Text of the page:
Looking at what has worked best across Europe, notably Austria where unemployment is as low as 3.4%, the European business federation is trying to make the case that sound labour market reform can reduce unemployment, boost growth and restore debt-laden countries' public finances.
"Reforming the labour maket is not an austerity issue, but it is key to boost the tax basis," said BusinessEurope director-general, Philippe de Buck, presenting the 12 key actions to a small group of journalists.
In March 2011, the EU unemployment rate stood at 9.5% or roughly 23 million people without jobs. Historically, the EU has struggled with long-term unemployment. Also, compared with the US, unemployment spells are longer. The share or people in long-term unemployment out of all unemployed reached almost 20% last year.
Delivering on the flexicurity policies seems essential. In this framework, allowing companies to have different form of contractual agreement to meet current and future needs as well make permanent contracts employment friendly to stimulate hiring are crucial steps.
According to the World Economic Forum Global competitiveness report most EU countries have rigid labour markets.
One country in Europe that has suffered particularly in the recent crisis is Spain, said de Buck, who complains that Madrid has been over-protecting individuals with permanent contracts.
"We are against the uniformisation of labour contracts," argued de Buck, noting that improving flexibility does not create a precarious workforce, rather the contrary.
Eighty percent of jobs created by temporary agencies would have not existed if agencies would have not made available.
Eurociett, the confederation of private employment agencies, has found that external flexibility leads to job creation and not job substitutions. This is reflected in OECD figures which show that temporary employment in most cases is a stepping stone to permanent employment.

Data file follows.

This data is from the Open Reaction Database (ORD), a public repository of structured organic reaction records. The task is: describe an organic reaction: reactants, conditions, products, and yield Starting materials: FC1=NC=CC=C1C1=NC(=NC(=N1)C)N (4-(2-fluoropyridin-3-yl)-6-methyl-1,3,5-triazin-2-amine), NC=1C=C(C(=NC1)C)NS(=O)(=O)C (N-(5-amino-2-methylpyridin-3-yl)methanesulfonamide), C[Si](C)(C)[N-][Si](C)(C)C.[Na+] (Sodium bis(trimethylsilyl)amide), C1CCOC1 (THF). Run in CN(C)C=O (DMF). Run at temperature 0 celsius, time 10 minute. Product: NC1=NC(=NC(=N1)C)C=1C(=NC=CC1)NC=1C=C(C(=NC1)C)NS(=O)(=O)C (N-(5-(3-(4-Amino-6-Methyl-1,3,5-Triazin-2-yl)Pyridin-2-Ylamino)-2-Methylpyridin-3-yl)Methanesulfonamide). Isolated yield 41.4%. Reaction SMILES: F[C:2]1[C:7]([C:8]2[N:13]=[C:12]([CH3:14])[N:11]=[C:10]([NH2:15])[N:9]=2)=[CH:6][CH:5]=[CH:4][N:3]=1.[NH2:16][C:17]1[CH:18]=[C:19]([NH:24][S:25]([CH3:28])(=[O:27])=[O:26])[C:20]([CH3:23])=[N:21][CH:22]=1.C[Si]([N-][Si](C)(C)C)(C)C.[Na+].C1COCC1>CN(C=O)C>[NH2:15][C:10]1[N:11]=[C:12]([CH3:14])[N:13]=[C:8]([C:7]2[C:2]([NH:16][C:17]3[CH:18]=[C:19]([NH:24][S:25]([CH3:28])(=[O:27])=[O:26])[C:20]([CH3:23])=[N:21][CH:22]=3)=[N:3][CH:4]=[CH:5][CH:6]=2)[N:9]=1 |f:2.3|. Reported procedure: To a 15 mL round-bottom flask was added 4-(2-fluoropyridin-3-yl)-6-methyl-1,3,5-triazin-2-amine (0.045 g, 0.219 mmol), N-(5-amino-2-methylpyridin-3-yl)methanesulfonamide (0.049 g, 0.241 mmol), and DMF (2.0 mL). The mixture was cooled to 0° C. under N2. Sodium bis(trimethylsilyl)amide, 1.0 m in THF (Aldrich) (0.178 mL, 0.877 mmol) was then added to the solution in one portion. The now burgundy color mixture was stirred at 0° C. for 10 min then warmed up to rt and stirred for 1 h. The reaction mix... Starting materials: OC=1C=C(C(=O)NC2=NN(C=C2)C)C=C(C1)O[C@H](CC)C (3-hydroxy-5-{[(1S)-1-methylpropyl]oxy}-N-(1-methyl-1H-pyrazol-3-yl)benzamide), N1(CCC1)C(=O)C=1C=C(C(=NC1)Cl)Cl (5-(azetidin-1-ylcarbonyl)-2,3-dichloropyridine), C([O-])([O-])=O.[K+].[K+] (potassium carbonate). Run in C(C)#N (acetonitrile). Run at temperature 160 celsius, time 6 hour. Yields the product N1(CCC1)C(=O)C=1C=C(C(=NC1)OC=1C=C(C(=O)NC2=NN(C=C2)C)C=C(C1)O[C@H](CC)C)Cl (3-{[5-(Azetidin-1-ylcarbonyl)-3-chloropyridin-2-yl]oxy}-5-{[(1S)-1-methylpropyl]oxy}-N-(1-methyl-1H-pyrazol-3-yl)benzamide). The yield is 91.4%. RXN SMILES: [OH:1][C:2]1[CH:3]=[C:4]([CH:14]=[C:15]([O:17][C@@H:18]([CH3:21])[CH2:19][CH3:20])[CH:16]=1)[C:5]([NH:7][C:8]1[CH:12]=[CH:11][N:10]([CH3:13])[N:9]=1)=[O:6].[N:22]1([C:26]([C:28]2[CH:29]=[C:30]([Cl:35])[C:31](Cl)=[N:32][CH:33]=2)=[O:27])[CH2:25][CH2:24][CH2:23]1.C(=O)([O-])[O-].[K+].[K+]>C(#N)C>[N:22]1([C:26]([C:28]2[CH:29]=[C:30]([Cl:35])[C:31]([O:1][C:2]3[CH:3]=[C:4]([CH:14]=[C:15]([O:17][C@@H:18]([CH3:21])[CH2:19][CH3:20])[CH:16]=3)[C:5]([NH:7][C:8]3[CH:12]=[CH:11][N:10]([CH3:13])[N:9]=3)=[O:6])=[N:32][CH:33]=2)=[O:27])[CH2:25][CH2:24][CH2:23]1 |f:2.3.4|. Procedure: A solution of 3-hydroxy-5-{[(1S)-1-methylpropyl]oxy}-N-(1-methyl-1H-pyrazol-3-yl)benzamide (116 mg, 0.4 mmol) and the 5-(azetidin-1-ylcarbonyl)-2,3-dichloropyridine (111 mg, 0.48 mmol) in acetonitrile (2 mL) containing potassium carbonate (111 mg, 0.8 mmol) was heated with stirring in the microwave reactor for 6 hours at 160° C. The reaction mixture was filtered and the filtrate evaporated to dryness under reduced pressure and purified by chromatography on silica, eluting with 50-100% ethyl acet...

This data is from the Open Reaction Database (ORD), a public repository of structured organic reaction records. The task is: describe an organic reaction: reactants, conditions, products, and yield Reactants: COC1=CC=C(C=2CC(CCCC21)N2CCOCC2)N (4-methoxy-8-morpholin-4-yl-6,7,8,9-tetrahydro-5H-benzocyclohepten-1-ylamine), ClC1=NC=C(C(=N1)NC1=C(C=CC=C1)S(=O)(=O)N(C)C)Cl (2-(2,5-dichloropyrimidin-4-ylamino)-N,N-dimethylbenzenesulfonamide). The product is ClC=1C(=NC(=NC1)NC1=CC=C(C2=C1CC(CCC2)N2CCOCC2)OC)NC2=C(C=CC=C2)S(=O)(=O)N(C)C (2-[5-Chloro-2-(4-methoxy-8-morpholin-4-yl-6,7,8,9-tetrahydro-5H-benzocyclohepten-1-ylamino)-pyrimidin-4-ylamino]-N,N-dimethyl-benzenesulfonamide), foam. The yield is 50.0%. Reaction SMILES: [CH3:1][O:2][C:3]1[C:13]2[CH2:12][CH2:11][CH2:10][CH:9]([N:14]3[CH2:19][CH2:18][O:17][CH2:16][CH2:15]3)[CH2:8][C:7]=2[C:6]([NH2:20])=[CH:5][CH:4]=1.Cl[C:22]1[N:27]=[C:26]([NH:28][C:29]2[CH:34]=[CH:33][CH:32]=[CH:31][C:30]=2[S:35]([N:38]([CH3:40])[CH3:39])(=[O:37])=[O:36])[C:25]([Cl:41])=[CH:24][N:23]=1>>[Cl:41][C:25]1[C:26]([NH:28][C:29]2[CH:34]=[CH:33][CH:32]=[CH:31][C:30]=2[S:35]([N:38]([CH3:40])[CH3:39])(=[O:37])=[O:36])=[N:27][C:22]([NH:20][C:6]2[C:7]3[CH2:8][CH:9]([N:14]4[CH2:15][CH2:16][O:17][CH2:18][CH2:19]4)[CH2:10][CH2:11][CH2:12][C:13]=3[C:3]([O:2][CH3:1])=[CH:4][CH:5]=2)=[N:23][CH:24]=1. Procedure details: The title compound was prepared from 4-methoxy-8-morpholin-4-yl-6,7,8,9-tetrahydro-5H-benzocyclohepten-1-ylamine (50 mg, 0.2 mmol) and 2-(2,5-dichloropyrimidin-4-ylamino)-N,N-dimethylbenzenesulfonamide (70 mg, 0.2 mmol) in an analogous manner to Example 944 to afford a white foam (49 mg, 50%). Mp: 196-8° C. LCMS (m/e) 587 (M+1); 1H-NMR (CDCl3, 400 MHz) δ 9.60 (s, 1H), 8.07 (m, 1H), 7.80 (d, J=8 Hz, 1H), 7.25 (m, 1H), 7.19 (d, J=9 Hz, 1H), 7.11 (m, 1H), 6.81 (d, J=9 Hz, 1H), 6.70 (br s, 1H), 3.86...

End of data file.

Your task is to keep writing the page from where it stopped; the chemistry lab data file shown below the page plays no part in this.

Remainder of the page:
Structural reforms, however, should be twinned with the right incentives, like reducing the tax burden on labour, especially for those out-of-work, so that work becomes economically attractive compared to welfare treatments.
Taking the example of Sweden, which reduced tax on labour in 2007, BusinessEurope estimates that the immediate cut in tax revenues will be offset positively over time by an increase in the employment rate and ultimately higher tax revenues for the state.
Last but not least, the employers' organization believes greater effort should be done to reduce mismatches between in the supply and demand of skills.
That can be done by encouraging companies to provide apprenticeships, a programme which Germany has successfully implemented.
"The involvement of employers is not about taking over the role of teachers," said Steven D'Haeseleer, BusinessEurope director for social affairs. "It is about providing a context for the learning."
This said, companies cannot substitute themselves to the public sector and the education systems across Europe must be improved, he added.